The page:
• Take care of yourself and maintain a healthy immune system.
    • Don’t smoke.
    • Get rest, exercise and eat right.
    • Keep immunizations up to date.
    • Observe good hygiene and food safety.
    • Cover your mouth when you cough.
    • Wash your hands after coughing.
    • Wash your hands after using the restroom.
  • Seek the services of a mental health professional if you are feeling extremely stressed or depressed.
  • Don’t take unnecessary precautions - such as seeking antibiotics and vaccines - as these may do more harm than good.
Resource Links

Resource Links

State Resources:

Iowa Department of Public Health

 University of Iowa

National Resources:

Centers for Disease Control and Prevention

The Red Cross

Homeland Security

United States Postal Service

Resources In Other Languages

Protect Iowa Health

  • Health Information Translations

The Red Cross

Healthy Roads Media

Centers for Disease Control and Prevention

Resources For Businesses

It is important for businesses to have comprehensive emergency plans to protect their employees and their customers, in addition to ensuring the survival of business operations. The following websites will assist in your planning process.

Safeguard Iowa Partnership
     •  http://www.safeguardiowa.org

Centers for Disease Control and Prevention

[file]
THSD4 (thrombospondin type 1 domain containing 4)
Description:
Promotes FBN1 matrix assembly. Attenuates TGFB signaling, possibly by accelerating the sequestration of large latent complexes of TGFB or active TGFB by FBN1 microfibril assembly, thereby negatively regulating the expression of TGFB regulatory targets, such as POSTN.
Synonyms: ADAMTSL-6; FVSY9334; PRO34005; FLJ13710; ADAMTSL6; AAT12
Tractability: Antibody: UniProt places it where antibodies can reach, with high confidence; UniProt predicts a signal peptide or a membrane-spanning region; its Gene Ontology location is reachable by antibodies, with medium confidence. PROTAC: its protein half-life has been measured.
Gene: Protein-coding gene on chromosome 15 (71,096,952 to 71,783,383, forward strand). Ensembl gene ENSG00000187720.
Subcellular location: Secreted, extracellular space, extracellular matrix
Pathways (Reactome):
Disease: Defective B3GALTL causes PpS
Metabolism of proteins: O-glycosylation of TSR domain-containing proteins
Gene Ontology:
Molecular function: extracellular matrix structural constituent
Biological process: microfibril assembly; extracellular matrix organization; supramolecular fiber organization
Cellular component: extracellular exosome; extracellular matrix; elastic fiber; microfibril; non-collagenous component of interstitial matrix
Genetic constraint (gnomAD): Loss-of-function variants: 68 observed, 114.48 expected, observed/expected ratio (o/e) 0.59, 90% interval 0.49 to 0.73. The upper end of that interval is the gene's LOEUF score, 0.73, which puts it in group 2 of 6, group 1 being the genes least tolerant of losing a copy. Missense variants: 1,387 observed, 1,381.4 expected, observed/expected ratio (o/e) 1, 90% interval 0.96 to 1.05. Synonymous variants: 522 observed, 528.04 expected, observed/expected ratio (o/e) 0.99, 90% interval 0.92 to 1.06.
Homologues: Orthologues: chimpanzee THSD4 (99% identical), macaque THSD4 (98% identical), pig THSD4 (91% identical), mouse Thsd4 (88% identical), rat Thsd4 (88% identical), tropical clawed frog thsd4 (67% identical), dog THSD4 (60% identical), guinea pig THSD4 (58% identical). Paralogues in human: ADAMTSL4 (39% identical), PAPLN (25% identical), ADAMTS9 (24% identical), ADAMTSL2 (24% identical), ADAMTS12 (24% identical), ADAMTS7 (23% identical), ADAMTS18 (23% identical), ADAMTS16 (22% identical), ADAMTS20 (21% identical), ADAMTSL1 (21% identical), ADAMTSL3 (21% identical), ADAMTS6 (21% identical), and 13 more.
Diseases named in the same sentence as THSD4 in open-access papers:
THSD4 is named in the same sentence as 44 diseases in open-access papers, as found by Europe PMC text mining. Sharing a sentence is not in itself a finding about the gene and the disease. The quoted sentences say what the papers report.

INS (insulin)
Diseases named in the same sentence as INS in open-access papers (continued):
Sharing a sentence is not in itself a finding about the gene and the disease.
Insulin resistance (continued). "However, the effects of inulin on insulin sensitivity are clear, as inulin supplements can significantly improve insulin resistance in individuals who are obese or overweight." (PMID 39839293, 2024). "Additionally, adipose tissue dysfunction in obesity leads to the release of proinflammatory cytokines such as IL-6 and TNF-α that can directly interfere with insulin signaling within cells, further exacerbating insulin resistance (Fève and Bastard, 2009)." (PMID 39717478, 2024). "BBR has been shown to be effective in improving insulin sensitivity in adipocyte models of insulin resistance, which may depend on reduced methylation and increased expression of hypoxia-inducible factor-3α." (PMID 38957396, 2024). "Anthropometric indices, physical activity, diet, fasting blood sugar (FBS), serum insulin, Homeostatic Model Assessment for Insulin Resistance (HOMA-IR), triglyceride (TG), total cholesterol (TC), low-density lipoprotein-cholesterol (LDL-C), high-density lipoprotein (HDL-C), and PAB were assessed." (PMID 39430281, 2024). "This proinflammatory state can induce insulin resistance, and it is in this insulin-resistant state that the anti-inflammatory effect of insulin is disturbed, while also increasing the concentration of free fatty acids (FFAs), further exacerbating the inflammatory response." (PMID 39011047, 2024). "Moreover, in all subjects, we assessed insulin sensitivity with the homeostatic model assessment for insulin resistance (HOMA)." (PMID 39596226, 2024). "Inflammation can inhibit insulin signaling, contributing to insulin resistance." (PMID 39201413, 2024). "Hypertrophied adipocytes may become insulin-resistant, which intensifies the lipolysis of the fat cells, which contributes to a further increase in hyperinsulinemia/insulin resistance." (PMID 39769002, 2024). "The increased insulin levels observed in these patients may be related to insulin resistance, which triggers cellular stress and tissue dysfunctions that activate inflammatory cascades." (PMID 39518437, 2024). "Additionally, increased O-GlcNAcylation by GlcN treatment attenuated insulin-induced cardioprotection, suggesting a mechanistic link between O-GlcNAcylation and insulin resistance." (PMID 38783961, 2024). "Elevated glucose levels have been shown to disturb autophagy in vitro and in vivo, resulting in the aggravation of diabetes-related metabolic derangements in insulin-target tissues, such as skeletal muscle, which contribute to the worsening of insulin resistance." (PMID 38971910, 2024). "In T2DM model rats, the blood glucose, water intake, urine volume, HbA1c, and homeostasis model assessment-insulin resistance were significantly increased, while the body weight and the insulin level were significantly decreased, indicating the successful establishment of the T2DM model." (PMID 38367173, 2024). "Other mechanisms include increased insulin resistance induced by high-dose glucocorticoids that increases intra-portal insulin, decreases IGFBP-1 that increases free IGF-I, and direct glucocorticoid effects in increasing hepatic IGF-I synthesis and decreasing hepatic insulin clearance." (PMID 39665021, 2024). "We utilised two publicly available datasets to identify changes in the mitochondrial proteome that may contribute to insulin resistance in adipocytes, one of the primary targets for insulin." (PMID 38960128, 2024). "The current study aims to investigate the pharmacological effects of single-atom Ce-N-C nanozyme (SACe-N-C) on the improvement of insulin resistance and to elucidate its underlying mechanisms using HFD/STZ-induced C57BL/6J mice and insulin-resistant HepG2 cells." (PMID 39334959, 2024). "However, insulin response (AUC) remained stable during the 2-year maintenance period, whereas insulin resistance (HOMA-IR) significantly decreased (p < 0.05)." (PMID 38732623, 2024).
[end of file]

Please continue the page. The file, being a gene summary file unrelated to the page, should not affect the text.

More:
•  National Institute for Occupational Safety and Health (NIOSH): Emergency Response Resources

National Business Group on Health
     • Emergency Preparedness and Response
     • Pandemic Preparedness

Homeland Security
     •  Ready Business

American Red Cross
     •  Prepare Your Workplace and Employees

Resources For Health Care Providers

Iowa Hospital Association
     •  www.ihaonline.org

Iowa Medical Society
     •  http://www.iowamedical.org

US Health and Human Services
     •  Office of the Assistant Secretary for Preparedness and Response
     •  Hospital Preparedness Program

National Library of Medicine
     •  Anthrax Information

Important Phone Numbers

Webster County Public Health On Call Emergency Phone 1-515-571-8587
To report suspicious packages or substances Call your local law enforcement agency 911
To report a disaster or terrorism event Iowa Department of Public Health 1-866-834-9671
To report a disease or suspected bioterrorism disease 1-800-362-2736
To volunteer at the Webster County Public Health 1-515-573-4107
For questions regarding laboratory services University Hygienic Laboratory 1-319-335-4500